Building The Ecosystem
India is the youngest start-up nation in the world with 72% of the founders are less than 35 years old, and 50% rise in share of female entrepreneurs in 2015 over 2014. We are thankful to the Government for the policies and initiatives that are aimed towards improving the overall start-up ecosystem.
Rapid growth of Indian startups has created significant growth opportunities for every stakeholder within the ecosystem. Further, start-ups are providing an exciting work culture along with attractive financial benefits to attract new and retain existing talent. This maturing start-up ecosystem is contributing to the Indian economy in multiple ways. There is a need to regularly nurture the startup ecosystem through regulations, branding, collaboration, mentorship and funding to stay ahead of disruptive growth.
The report, which was brought out by Nasscom along with research partner Zinov, identifies the current scale and size of the startup landscape, factors that are impacting the growth of the overall ecosystem and steps that need to be taken to make the environment more conducive for start-ups. It analyzes the existing scenario and evolving trends across the various dimensions that define the Indian startup ecosystem, and measure India’s position as a global startup hub that is becoming attractive for investors, startups and corporate.
Startup Capitals Event in India!
In addition, Business Excellence Research Group – Singapore is bringing to India, “Startup Capitals” a though-leadership conference that celebrates the innovation/startup ecosystem of cities that are making a mark on the world map in Delhi (Oct 27) and Bengaluru (Oct 29). The conference series is inspired by the book with the same title written by Singapore-based author & former journalist, Zafar Anjum. It brings together all the stakeholders in a startup ecosystem, including entrepreneurs, business leaders, innovators, researchers and educational specialists, government leaders and venture capitalists, under one roof who champion innovation and who are passionate about taking their innovation ecosystem to the next level.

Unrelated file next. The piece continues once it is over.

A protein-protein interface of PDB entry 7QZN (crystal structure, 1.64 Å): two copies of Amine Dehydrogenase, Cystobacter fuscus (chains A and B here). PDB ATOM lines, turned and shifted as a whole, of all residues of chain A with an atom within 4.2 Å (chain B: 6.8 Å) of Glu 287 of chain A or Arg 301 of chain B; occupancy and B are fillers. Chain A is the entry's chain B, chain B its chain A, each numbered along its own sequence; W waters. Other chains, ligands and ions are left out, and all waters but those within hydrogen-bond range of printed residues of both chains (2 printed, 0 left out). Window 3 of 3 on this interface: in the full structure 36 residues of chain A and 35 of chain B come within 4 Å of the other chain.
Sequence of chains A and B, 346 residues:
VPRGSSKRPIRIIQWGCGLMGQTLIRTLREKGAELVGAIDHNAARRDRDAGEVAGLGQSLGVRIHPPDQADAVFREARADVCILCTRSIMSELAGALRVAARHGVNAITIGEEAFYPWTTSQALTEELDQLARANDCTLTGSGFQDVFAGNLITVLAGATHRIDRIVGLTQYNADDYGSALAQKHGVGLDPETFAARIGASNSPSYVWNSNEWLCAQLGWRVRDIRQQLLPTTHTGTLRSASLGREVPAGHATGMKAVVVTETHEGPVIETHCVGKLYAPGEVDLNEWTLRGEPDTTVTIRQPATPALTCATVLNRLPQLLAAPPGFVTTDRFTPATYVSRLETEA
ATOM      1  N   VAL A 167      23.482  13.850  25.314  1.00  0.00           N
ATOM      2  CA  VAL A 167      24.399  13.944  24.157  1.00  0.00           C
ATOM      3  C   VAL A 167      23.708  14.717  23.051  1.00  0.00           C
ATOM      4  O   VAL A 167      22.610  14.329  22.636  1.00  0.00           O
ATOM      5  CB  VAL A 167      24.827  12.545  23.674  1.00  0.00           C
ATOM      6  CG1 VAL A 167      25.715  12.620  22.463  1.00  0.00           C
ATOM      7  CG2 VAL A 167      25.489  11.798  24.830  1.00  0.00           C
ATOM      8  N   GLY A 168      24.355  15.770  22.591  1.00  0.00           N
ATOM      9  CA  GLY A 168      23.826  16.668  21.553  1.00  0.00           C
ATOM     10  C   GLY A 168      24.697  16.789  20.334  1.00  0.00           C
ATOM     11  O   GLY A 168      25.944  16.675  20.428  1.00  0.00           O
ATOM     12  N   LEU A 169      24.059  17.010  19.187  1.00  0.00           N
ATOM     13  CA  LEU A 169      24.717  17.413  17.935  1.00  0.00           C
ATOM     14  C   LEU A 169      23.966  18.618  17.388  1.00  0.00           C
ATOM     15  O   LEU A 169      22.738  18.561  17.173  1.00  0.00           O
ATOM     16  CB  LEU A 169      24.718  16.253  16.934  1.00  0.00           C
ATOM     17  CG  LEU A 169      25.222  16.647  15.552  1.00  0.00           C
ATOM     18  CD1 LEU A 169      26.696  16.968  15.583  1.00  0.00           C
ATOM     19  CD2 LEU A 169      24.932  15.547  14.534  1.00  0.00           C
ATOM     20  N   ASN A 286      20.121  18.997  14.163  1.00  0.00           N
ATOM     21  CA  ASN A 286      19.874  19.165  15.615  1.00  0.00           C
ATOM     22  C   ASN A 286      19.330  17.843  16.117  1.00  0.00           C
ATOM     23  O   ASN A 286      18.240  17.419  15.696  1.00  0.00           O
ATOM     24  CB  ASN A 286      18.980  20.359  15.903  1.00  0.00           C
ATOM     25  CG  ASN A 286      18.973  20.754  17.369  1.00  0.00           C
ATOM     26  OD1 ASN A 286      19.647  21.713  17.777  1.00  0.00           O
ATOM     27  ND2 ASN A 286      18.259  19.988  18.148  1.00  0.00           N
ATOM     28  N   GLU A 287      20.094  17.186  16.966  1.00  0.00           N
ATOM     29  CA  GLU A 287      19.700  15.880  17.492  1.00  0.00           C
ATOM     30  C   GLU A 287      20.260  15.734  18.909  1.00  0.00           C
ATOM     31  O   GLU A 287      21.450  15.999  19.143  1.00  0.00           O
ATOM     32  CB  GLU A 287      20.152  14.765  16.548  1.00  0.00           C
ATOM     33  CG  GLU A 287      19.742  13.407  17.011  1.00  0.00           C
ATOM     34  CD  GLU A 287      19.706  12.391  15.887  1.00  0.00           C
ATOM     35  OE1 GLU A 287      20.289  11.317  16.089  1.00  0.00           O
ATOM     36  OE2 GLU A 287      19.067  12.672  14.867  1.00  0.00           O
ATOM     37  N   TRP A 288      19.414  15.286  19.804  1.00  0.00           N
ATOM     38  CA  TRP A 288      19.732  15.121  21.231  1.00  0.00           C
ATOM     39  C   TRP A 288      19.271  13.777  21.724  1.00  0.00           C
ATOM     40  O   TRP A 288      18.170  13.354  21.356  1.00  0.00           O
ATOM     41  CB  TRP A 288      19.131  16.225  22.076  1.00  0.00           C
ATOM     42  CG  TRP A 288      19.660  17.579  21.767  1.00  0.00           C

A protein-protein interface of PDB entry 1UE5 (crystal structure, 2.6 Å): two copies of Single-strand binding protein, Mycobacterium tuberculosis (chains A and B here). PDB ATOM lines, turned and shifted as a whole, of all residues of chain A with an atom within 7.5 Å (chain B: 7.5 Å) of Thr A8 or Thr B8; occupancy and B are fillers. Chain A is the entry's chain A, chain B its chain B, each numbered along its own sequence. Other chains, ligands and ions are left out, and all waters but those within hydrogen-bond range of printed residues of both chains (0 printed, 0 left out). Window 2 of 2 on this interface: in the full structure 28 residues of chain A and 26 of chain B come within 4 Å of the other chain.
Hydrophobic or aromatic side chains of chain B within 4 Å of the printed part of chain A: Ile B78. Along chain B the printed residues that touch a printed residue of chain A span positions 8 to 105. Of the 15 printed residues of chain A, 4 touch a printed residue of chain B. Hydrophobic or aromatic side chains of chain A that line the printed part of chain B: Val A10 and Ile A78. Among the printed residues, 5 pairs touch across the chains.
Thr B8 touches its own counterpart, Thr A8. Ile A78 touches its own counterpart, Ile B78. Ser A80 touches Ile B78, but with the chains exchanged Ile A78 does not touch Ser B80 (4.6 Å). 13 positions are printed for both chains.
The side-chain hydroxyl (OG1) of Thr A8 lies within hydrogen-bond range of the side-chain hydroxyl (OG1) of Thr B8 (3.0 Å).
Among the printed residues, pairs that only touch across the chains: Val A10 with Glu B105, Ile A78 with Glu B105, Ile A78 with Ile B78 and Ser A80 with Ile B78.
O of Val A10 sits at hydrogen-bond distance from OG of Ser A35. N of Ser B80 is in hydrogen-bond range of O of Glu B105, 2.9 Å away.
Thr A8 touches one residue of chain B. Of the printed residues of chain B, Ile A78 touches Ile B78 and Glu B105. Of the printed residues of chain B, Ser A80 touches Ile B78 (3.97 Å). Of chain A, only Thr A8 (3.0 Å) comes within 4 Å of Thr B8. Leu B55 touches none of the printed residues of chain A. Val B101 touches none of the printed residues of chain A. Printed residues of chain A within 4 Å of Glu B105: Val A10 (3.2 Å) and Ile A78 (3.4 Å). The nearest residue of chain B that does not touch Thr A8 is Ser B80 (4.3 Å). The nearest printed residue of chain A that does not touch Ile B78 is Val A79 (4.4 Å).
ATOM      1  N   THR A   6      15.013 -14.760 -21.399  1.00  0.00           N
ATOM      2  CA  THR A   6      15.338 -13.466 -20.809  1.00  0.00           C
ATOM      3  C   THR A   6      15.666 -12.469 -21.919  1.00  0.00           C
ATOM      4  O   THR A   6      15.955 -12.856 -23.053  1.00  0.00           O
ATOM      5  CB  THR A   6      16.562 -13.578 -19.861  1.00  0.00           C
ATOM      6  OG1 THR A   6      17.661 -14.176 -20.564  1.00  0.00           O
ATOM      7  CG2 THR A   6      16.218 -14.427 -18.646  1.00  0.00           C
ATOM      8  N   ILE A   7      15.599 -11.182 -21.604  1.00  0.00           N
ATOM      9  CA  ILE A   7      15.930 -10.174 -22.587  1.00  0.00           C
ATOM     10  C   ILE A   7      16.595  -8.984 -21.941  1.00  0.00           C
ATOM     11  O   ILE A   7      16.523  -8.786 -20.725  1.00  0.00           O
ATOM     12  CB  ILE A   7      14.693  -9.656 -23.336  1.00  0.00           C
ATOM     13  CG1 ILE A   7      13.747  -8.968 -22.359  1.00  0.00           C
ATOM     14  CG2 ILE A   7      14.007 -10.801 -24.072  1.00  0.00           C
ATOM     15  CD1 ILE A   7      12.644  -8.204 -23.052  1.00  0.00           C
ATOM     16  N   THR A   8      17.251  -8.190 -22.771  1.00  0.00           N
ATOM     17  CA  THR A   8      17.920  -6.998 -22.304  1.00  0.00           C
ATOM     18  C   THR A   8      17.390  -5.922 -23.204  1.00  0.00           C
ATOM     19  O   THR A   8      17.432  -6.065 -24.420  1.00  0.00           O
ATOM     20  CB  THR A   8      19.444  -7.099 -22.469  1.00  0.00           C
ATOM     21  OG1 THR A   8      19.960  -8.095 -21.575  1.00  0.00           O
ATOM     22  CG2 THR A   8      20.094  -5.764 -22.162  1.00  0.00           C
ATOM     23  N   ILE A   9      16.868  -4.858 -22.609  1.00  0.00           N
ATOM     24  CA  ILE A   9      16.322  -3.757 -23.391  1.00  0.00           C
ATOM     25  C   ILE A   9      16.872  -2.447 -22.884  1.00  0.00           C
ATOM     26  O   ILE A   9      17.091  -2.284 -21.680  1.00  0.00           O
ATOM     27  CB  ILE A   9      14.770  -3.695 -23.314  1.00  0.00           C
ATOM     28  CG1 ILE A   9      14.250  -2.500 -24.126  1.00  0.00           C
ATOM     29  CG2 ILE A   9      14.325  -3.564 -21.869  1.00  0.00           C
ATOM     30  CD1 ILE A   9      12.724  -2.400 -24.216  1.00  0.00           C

This uniquely curated programme offers a chance to hear and interact with the thought-leaders and entrepreneurs who are leading the change in the world and who are committed to making the world a better place. On the sidelines of the conference, the event will also showcase the chosen city’s most innovative ideas and startups.
The first edition of Startup Capitals 2015 was held in Singapore at The Pod, National Library Building, Victoria Street on May 20. Over 150 participants from Singapore and other countries such as China, India, Malaysia, Thailand and United States participated in the same.